The History of Hemp Prohibition in the United States

Hemp has been around for thousands of years, with the earliest traces found in 8000 BC. C. in the Asian regions that are now China and Taiwan. It is believed to be one of the first agricultural crops, and it was an important part of the early history of the United States.

However, attitudes towards hemp cultivation began to change in the early 20th century, and in 1937, hemp production was banned in the United States with the passage of the Marijuana Tax Act. This law grouped hemp together with its cousin, cannabis, and subjected all hemp sales to high taxes. During World War II, the United States government promoted hemp through its “Hemp for Victory” program, but after the war ended, hemp processing plants were shut down and the industry disappeared again. In 1970, hemp was included as a Schedule 1 drug under the Controlled Substances Act, effectively banning its production.

The main promoter of the Marijuana Tax Act was Harry Anslinger, who began promoting anti-marijuana legislation around the world. The Japanese attack on Pearl Harbor disrupted foreign supplies of jute fiber (colloquially called “Manila hemp”) from the Philippines, leading to a USDA film called “HEMP For Victory” to encourage US farmers to grow hemp for the war effort. After centuries of cultivation in North America for its fibers used in the manufacture of ropes and textiles, hemp was banned in the United States because it is made from one of the same plant species (Cannabis sativa) as marijuana. Under section 10113 of the Farm Bill, state agriculture departments must consult with their state governor and chief law enforcement official to design a plan that must be submitted to the USDA Secretary.

People and our government are realizing the potential of hemp to have a positive impact on our health, economy and environment. Both Presidents Washington and Jefferson grew hemp, and Americans were legally required to grow hemp during the Colonial Era and Principles of the Republic. Taxes could even be paid with hemp for more than 150 years. The government has published numerous reports and other documents on hemp that date back to the beginning of our country. There has been some controversy over this bill, as some have argued that this policy aimed to reduce the size of the hemp industry to help emerging plastic and nylon industries gain market share.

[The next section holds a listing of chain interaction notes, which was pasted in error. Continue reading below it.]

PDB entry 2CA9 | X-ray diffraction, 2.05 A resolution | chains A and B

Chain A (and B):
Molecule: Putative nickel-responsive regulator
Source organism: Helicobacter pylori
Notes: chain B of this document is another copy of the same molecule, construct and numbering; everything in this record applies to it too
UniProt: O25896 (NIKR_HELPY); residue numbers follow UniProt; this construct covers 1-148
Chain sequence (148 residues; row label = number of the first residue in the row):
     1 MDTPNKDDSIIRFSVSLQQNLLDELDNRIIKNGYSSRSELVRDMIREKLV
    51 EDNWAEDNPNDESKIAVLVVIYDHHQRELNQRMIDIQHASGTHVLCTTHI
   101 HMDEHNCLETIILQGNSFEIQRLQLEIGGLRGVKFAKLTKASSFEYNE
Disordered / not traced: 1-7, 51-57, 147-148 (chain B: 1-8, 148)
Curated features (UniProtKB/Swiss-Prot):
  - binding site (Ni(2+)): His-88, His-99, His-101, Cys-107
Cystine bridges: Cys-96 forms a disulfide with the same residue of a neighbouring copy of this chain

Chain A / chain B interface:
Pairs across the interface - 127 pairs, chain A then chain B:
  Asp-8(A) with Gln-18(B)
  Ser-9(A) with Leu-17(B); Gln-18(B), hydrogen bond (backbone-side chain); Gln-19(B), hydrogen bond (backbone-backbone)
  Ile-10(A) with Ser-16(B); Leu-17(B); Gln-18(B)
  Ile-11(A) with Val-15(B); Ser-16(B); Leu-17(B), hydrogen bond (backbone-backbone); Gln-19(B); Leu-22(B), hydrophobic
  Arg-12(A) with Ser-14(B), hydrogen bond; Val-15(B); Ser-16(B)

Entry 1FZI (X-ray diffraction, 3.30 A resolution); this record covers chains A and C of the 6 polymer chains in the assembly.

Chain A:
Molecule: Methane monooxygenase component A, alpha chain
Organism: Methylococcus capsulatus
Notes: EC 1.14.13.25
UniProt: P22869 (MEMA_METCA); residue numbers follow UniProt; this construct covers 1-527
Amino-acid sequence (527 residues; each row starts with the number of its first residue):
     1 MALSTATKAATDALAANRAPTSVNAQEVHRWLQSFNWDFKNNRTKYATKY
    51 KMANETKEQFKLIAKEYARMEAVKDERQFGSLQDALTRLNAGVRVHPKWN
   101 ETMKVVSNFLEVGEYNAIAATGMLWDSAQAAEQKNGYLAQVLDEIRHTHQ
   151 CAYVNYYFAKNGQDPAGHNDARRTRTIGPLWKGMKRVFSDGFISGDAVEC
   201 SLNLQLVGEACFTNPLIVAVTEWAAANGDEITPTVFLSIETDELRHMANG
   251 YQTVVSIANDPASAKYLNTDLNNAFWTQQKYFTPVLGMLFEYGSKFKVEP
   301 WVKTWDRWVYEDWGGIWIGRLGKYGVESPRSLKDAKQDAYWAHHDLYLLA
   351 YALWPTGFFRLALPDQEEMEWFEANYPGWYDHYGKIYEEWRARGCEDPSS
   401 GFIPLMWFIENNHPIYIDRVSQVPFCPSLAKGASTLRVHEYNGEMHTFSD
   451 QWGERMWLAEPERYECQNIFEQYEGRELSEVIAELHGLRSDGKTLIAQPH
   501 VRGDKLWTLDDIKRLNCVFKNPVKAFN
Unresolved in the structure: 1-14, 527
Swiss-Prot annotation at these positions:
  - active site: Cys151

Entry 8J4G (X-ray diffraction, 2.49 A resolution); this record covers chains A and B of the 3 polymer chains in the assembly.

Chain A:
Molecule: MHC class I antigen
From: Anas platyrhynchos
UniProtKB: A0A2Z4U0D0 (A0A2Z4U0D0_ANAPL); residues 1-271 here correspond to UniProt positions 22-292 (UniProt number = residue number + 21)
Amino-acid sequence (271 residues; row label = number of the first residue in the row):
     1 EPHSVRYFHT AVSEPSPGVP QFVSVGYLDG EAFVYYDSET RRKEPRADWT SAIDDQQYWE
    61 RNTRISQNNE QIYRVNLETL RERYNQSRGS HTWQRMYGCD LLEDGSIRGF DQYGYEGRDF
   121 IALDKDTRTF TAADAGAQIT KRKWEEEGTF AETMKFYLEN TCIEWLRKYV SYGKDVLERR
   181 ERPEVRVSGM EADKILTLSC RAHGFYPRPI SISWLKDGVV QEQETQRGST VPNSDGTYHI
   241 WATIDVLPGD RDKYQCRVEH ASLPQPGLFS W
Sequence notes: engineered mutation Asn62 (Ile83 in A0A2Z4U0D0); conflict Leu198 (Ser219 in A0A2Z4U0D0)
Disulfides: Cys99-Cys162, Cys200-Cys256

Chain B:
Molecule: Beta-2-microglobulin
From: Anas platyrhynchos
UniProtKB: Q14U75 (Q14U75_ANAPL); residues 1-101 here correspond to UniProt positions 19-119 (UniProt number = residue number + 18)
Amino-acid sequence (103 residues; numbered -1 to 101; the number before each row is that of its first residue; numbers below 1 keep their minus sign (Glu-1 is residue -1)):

The height of hemp promotion came when the United States government released a pro-hemp documentary called Hemp for Victory, encouraging farmers across the Midwest and Southeast to grow hemp to support the war. For decades, federal law did not differentiate hemp from other cannabis plants, all of which were declared illegal in 1937 under the Marijuana Tax Act and formally declared illegal in 1970 under the Controlled Substances Act; The latter banned cannabis of any kind. After all, in its five thousand-year history of cultivation on Earth, half a century of prohibition does not seem very long.

Tamara Lutze
Tamara Lutze

General travel nerd. Incurable zombie ninja. Infuriatingly humble food fanatic. Freelance beer lover. Unapologetic travel specialist.

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